Night Train at Deoli: And Other Stories

Feb 28, 2013 1 comments


Night Train at Deoli: And Other Stories by Ruskin Bond

My rating: 4 of 5 stars



Collection of 30 Heart warming stories. Crisp narration, vivid descriptions, simple characters - accomplishing all this in a short story tells the reader what a seasoned writer Ruskin Bond is.



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Dollar Bahu

Feb 24, 2013 2 comments
A quick and light read. The book synopsis gives you the story outline and the story flows as expected with no surprises, twists or impressive characterization. The message comes across but it would have been more interesting had there been some depth. With such an ordinary story at hand, the author could have afforded to break the stereotyped characters. I mean why should women, mother in laws in particular, should always be the ones proud about their children being abroad? Why not men, the father in law? How about both of them? Why is the girl brought up against odds(Vinuta) always the 'good' one and the one who is pampered with wealth(Jamuna) or otherwise(Gauramma's daughter) are always 'spoilt'. In short, why are the characters black and white?

And the characters that Gauramma meets in US, everyone has a story that is told in few lines either by themselves or by Chandru. The characters come into the story very quickly one behind the other and leave as quickly as they entered. At the least, am happy that the book did not have a 'they lived happily ever after' end with Vinuta readily accepting her Mother in law. Overall, it makes a good casual read and nothing beyond.
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The Secret of the Nagas, Amish Tripathi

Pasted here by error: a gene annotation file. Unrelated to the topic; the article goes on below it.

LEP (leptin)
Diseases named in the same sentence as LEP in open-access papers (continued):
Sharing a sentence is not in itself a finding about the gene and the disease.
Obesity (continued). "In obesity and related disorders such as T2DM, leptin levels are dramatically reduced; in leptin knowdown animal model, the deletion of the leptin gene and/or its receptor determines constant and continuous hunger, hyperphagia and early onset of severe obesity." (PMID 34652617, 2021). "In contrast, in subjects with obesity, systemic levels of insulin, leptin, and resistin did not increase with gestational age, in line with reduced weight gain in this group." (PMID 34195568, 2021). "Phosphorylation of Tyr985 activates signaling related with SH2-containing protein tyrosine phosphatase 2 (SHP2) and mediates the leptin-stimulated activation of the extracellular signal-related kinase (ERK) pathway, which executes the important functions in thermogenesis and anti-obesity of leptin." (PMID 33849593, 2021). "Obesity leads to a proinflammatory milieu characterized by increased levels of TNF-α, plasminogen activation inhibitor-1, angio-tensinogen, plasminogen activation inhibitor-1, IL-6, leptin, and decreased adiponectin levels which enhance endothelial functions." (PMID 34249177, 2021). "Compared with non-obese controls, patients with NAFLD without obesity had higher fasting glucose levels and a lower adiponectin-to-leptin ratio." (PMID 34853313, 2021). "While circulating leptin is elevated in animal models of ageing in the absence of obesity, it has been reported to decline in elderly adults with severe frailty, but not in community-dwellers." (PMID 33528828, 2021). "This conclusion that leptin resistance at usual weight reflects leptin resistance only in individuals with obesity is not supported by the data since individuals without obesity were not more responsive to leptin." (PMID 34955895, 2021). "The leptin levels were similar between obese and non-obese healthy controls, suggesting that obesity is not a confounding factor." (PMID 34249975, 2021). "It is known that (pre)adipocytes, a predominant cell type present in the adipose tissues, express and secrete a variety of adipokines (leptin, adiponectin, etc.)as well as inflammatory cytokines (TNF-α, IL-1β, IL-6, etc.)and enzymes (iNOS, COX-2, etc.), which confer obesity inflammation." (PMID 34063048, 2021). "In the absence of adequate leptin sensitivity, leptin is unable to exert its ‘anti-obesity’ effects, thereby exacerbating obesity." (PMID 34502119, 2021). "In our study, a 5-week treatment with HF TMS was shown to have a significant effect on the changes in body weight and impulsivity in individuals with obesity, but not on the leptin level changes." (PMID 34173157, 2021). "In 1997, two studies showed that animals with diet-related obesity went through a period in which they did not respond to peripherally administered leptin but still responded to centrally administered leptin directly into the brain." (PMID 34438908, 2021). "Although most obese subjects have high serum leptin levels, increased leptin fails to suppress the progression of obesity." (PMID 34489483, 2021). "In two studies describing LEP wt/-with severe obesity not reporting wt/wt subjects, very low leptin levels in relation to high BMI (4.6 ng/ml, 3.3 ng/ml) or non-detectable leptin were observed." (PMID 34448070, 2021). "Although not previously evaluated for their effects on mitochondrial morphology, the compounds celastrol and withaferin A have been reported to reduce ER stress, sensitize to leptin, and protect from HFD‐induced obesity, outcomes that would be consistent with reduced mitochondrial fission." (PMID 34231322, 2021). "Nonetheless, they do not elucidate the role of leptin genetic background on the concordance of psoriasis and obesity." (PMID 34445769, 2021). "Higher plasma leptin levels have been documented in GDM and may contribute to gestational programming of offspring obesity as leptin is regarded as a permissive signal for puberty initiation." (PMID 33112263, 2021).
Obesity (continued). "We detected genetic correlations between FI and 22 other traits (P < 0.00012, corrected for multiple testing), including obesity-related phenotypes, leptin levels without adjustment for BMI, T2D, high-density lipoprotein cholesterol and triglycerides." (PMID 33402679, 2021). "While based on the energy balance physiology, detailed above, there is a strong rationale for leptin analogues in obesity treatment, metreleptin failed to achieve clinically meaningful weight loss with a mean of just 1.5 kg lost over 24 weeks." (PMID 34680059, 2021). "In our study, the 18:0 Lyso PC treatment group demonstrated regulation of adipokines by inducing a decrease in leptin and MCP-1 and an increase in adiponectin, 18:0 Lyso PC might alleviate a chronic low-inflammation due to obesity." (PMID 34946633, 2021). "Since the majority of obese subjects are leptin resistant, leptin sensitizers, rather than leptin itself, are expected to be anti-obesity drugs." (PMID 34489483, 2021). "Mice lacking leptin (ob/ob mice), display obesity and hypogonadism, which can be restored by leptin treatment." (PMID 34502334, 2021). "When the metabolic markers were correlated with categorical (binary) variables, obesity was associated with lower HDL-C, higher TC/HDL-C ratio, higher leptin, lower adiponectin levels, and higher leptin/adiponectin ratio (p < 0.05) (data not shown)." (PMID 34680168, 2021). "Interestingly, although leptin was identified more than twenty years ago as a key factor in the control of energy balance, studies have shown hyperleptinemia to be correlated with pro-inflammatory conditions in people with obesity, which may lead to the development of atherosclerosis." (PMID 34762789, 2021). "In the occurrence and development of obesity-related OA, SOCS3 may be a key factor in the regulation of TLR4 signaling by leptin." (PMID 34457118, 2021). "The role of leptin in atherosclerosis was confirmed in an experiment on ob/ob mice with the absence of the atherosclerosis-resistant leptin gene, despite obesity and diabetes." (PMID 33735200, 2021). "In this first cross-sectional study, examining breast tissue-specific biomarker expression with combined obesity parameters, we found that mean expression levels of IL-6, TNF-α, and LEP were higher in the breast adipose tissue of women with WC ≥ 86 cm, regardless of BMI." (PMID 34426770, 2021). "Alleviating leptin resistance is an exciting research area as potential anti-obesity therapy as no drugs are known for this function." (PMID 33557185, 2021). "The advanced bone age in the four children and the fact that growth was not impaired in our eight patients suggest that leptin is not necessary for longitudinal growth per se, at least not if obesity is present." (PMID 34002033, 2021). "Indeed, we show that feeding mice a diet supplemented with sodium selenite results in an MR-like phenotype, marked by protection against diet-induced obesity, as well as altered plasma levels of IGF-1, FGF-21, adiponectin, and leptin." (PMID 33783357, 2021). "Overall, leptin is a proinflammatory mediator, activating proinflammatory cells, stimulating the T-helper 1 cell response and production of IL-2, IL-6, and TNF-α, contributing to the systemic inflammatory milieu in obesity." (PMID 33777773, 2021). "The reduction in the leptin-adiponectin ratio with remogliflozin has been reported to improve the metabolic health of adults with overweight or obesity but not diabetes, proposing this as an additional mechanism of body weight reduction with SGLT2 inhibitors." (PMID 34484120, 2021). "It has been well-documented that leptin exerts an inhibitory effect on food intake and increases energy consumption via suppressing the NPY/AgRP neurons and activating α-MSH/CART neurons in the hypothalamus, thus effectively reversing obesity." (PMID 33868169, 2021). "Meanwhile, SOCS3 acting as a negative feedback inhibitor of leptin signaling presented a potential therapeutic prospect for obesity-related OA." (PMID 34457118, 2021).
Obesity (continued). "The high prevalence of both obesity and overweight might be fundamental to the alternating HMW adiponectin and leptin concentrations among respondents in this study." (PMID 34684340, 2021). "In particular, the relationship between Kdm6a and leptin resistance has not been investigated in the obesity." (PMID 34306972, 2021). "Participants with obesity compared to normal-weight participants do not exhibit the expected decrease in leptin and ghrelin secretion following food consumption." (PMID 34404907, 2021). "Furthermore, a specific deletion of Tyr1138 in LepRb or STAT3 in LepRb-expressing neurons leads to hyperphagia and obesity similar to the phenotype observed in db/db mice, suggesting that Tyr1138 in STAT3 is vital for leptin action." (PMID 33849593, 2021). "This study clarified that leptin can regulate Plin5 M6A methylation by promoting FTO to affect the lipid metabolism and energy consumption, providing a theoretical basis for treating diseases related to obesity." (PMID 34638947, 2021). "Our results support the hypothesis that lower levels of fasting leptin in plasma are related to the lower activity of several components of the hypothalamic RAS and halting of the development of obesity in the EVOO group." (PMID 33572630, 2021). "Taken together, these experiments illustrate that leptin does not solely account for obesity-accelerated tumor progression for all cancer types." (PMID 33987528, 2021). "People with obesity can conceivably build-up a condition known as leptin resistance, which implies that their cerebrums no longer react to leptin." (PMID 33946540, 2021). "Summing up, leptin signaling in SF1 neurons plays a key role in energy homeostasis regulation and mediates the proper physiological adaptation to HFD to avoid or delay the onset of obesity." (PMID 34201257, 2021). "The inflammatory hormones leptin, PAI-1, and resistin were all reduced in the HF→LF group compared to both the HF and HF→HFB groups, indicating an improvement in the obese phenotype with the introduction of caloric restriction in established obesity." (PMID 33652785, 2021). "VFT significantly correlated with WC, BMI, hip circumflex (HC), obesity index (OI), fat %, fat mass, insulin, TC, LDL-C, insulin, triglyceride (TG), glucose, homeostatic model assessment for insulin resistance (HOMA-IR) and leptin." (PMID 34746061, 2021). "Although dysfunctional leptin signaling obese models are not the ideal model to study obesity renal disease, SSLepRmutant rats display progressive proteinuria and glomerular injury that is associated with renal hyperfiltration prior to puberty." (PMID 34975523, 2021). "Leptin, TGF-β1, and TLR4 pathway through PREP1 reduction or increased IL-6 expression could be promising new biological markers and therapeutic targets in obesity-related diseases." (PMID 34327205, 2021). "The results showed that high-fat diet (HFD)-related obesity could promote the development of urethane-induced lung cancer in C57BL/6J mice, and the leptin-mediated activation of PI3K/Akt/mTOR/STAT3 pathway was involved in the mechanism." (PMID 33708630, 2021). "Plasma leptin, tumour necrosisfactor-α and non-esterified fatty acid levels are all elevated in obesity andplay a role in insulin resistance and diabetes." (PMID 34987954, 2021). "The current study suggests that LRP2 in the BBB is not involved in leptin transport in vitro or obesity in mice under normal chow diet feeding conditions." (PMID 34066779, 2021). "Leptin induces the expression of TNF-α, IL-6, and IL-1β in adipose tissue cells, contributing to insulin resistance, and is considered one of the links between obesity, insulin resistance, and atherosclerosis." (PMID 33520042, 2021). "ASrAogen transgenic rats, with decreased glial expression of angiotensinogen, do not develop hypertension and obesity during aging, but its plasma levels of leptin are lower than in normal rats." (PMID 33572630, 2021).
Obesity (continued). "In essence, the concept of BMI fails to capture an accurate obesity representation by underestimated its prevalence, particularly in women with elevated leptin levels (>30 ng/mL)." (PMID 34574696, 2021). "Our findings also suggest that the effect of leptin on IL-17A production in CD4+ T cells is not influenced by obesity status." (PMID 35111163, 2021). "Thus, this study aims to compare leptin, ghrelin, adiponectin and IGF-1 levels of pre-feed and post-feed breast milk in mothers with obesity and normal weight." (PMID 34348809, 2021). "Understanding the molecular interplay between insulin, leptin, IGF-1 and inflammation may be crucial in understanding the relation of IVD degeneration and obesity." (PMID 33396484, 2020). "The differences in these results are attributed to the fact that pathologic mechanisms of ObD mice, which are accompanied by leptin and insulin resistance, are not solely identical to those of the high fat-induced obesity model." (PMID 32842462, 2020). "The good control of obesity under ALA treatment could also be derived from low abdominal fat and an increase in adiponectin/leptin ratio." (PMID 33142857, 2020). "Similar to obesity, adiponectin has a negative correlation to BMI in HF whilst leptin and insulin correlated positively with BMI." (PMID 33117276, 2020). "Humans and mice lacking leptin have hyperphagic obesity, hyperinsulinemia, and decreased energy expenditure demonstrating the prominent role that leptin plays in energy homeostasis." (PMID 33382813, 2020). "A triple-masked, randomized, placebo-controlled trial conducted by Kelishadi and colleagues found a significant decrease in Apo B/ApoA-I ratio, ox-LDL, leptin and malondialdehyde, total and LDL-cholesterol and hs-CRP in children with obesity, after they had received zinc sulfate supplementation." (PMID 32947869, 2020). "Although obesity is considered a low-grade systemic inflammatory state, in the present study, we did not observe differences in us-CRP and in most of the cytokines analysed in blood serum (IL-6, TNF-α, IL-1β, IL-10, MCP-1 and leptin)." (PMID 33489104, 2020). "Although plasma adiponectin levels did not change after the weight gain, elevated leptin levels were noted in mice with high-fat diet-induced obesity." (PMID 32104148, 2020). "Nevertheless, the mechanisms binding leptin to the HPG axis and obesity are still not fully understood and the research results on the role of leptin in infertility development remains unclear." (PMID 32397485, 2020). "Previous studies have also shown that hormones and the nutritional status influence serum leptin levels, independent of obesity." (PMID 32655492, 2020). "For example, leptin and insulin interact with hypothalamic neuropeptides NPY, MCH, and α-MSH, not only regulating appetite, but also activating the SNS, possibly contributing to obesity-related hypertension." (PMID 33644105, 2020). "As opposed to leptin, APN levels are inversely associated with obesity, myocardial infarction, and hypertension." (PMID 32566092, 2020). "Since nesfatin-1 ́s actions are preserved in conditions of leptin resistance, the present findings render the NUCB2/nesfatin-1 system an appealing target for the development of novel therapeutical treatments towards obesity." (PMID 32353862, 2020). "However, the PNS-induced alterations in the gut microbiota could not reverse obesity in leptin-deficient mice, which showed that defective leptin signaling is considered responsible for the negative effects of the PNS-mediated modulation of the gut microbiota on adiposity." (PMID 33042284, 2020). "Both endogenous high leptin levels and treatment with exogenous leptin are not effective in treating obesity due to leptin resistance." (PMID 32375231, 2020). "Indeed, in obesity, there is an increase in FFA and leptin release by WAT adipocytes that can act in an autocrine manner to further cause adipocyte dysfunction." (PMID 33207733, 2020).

Feb 18, 2013 2 comments
My rating for the Immortals of Meluha, the first in the Shiva trilogy was just 2 stars (It was ok). And I never had serious inclination to read the sequel. But there was only one reason for me to pick the book – the plot. And am glad I picked it up. I still couldn’t go beyond giving 3 stars (I liked it) owing to few shortcomings.

There is only ONE idea in this whole trilogy that appeals to me yet it is big enough to overpower my other opinions. The Plot. The idea of portraying Lord Shiva as ‘a simple man whose karma recast him as our Mahadev, The God of Gods’ and giving a fresh perspective to our mythological stories and characters is just BRILLIANT! I should admit, even before this trilogy happened, this perspective has been the most convincing one for me to have faith in Hindu gods, super powers they possessed, the power of our Vedas, Mantras etc. Of course, my imagination is very limited but the thought that there are things beyond my comprehension was and is enough for me.

Ladies Coupe by Anita Nair

I picked this book reading the synopsis,'The story of a woman's search for strength and independence'. When I started reading it, I could very well tune myself with akhila and her family, as if they lived in the neighbourhood. The characterisation of akhila's father is a perfect depiction of a common man with a family to feed, unhappy job and hand to mouth monthly wages. He is that common man who struggles to keep his moral values at his job only to be paid back with being mocked at and cornered. he is that man who lives through his unhappy job to earn a living and how his wife makes sure his Sundays are special in her own little way. His sudden demise and how akhila has no choice but to replace him as the head of the family are very convincing. But Why the author leaves a hint of akhila 's father choosing his own end and in what way it helps the story is something am yet to find an answer.
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